4. 4. 7. Gregorio T Obrador, Brian JG Pereira. Epidemiology of chronic kidney disease and screening recommendations. UpToDate 2007; 15 8. http://www.musili.fi/fin/munuaistautirekisteri/ 9. K. Kõlvald,…. Renal replacement therapy trends in Estonia. Transplant Int 2007: 10. K/DOQI clinical practice guidelines for chronic kidney disease: evaluation, classification, and stratification. Am J Kidney Dis 2002; 39:S1.), 11. Levey, AS, Eckardt, KU, Tsukamoto, Y, et al. Definition and classification of chronic kidney disease: A position statement from Kidney Disease: Improving Global Outcomes (KDIGO). Kidney Int 2005; 67:2089. 12. Baigent C, Burbury K, Wheeler D: Premature cardiovascular disease in chronic renal failure. Lancet 2000;3569224:147-152. 13. Coresh, J, Astor, BC, Greene, T, et al. Prevalence of chronic kidney disease and decreased kidney function in the adult US population: Third National Health and Nutrition Examination survey. Am J Kidney Dis 2003; 41:1. 14. Foley RN, Parfrey PS, Sarnak MJ: Clinical epidemiology of cardiovascular disease in chronic renal disease. Am J Kidney Dis 1998;325 Suppl 3:S112-119. 15. Pereira, BJG. Optimization of pre-ESRD care: The key to improved dialysis outcomes. Kidney Int 2000; 57:351. 16. Orth SR, Ritz E: The renal risks of smoking: an update. Curr Opin Nephrol Hypertens 2002;115:483-488. 17. Ritz E, Orth SR: Nephropathy in patients with type 2 diabetes mellitus. N Engl J Med 1999;34115:1127-1133. 18. Shlipak MG, Simon JA, Grady D, Lin F, Wenger NK, Furberg CD: Renal insufficiency and cardiovascular events in postmenopausal women with coronary heart disease. J Am Coll Cardiol 2001;383:705-711. 19. Amann K, Tornig J, Kugel B, Gross ML, Tyralla K, El-Shakmak A, Szabo A, Ritz E: Hyperphosphatemia aggravates cardiac fibrosis and microvascular disease in experimental uremia. Kidney Int 2003;634:1296-1301. 20. Eknoyan G, Levey AS, Levin NW, Keane WF: The national epidemic of chronic kidney disease. What we know and what we can do. Postgrad Med 2001;1103:23-29: quiz 28 21. Meyer KB, Levey AS: Controlling the epidemic of cardiovascular disease in chronic renal disease: report from the National Kidney Foundation Task Force on cardiovascular disease. J Am Soc Nephrol 1998;912 Suppl:S31-42. 22. Holley, JL, Nespor, SL. Nephrologist-directed primary health care in chronic dialysis patients. Am J Kidney Dis 1993; 21:628 23. Schwartz, JS, Lewis, CE, Clancy, C, et al. Internists' practice in health promotion and disease prevention: A survey. Ann Intern Med 1991; 114:46. 24. Zimmerman, DL, Selick, A, Singh, R, Mendelssohn, DC. Attitudes of Canadian nephrologists, family physicians and patients with kidney failure toward primary care delivery for chronic dialysis patients. Nephrol Dial Transplant 2003; 18:305.) 25. Jean L Holley. The nephrologist as primary care physician in patients with end-stage renal disease. UpToDate 2007; 15 26. Inglismaal tehtud töö NDT, 2007 www.clinicalevidence.org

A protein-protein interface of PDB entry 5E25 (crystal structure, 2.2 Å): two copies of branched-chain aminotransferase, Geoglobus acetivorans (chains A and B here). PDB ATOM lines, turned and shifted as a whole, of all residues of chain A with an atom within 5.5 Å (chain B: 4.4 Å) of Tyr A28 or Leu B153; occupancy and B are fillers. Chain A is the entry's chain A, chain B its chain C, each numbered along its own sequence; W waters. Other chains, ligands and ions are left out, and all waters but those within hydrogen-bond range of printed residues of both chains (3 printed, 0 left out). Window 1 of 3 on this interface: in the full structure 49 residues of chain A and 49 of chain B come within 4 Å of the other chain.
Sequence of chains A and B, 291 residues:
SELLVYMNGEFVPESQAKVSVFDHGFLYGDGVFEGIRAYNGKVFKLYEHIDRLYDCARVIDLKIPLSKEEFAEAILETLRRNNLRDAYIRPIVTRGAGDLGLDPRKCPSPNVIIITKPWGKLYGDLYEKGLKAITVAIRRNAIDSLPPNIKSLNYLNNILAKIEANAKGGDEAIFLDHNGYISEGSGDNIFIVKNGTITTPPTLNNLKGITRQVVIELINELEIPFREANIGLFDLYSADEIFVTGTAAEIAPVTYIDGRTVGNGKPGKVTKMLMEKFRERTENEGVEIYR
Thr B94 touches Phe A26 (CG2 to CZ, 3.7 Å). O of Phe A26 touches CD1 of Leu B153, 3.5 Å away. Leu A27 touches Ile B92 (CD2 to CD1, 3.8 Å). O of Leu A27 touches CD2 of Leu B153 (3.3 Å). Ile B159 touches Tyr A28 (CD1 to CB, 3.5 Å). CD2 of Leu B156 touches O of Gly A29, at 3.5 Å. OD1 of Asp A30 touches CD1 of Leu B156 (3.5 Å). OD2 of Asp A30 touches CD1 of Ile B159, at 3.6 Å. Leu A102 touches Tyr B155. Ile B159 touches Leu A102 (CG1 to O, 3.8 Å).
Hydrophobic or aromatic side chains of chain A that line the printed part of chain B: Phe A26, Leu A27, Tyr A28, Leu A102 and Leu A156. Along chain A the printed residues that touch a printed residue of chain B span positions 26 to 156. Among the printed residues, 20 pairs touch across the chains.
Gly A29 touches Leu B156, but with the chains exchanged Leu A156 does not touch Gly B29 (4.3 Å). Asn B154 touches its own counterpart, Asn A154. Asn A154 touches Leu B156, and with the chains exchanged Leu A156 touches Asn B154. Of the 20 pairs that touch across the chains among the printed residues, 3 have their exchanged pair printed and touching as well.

5. 5. Epidemiology and causes of CKD Very few of the causes of chronic renal failure are completely curable. It is often not necessary to do extensive tests to find a cause, however, for determining the stage and specific characteristics of the underlying disese follow-up of patients and thorough diagnostic work-up is needed. The three major groups of diseases leading to chronic kidney failure are diabetes, hypertension and renal diseases (mostly glomerulonephritides, tubulointerstitial nephritides and hereditary nephropathies, in particular autosomal dominant polycystic kidney disease ADPKD). In different countries the proportions of these diseases as a cause of renal failure are different. However, in the western world the share of diabetes is steadily increasing. Out of the advanced or end-stage renal failure (Siegenthaler) in the UK diabetic nephropathy constitues 19%, hypertension 15%, chronic glomerulonephrits 10%, chronic tubulointerstitial nephritis 6%, ADPKD 6%. In the US diabetic nephropathy is the cause of chronic renal failuer even in 45%, hypertension in 27%, chronic glomerulonephritis in 11% of cases while chronic tubulointerstitial nephritis only in 3% and ADPKD in 2%. In Japan chronic glomerulonephritis is the main reason (47%), diabetic nephropathy 30%, hypertension 10%, chronic tubulointerstitial nephritis 2% and ADPKD in 2% of cases. Diabetes is one of the commonest causes of kidney failure in many countries (3,4,5). However, in Baltic countries diabetes epidemic has not been yet seen and patients with chronic glomerulonephritis usually form the main contingent of the end-stage renal disease (ESRD) population (6). In many countries there is a rising incidence and prevalence of kidney failure (3,4,5,6). Although the exact reasons for the growth of the ESRD patients are unknown, it is postulated that changes in the demographics of the population, differences in disease burden among racial groups and under- recognition of earlier stages of CKD and of risk factors for CKD, may partially explain this growth (7). However, recent trends show that the rate of increase of new cases of both diabetic and all-cause ESRD has progressively flattened in many countries (4,8) but this tendency is not universal and not seen in other populations (9). However, it is currently impossible to predict the long-term trend in the incidence rates of RRT in Europe. Therefore, secondary prevention should be organized as effective as possible at the population level. The prevalence and incidence of kidney failure treated by dialysis and transplantation in the United States have increased from 1988 to 2004. Whether there have been changes in the prevalence of earlier stages of chronic kidney disease (CKD) during this period is uncertain. The prevalence of CKD in the United States in 1999-2004 is higher than it was in 1988-1994. This increase is partly explained by the increasing prevalence of diabetes and hypertension and raises concerns about future increased incidence of kidney failure and other complications of CKD. / Coresh J, Selvin E, Stevens LA, Manzi J, Kusek JW, Eggers P, Van Lente F, Levey AS. Prevalence of chronic kidney disease in the United States. JAMA. 2007;298:2038-47/